Answer: This plant, Inkberry or Ilex glabra, prefers a moist and acid soil to do its best. It grows in swampy areas in the wild, so this is an indication of its preferred soil type. The symptoms you describe could be caused by the plant reaching its limit for moisture stress. Transplanting in the heat of mid summer is particularly stressful for plants. A newly transplanted shrub would need careful attention to watering all season up until the ground freezes, with the moisture being able to penetrate not only the root ball area of potting soil but also out into the native soil so that the roots would have a surrounding moist area to grow into. This would be applied by a deep soaking and the soil moisture would be protected by several inches of mulch. The less frequent but deep soaking would be far more effective than a daily light sprinkling in terms of maintaining an even soil moisture, especially in periods of drought as we have had this summer.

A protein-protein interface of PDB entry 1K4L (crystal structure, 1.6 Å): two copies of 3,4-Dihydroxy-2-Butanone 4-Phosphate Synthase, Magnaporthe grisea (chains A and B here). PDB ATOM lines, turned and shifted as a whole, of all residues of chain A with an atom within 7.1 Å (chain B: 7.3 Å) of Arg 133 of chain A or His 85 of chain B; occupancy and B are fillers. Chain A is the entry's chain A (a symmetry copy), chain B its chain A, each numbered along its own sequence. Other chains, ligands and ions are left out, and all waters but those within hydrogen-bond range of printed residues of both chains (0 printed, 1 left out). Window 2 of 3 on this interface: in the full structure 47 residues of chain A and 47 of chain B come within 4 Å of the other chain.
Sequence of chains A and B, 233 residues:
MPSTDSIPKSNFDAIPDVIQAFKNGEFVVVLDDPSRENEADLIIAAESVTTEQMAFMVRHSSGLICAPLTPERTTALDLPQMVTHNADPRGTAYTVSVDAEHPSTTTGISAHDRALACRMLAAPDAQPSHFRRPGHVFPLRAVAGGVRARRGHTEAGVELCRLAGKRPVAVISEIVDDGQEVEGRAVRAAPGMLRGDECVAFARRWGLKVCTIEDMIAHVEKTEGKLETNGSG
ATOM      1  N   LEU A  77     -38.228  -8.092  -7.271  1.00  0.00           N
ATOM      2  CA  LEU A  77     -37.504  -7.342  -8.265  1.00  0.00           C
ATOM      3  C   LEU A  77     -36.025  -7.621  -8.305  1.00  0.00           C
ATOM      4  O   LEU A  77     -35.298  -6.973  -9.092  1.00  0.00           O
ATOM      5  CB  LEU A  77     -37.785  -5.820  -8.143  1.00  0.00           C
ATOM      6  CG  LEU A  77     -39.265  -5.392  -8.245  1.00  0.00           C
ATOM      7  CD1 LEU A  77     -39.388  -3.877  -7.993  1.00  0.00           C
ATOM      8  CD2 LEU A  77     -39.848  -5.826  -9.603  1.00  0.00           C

Sometimes a shrub simply will not root out beyond the original soil mass and this can cause it to die of water stress, it can also essentially strangle itself by virtue of encircling roots. You might want to dig one up and see if the roots have grown at all and in what pattern.
You might also wish to consult with the nursery where you purchased the plants to see if they have any ideas. I'm sorry about your shrubs.
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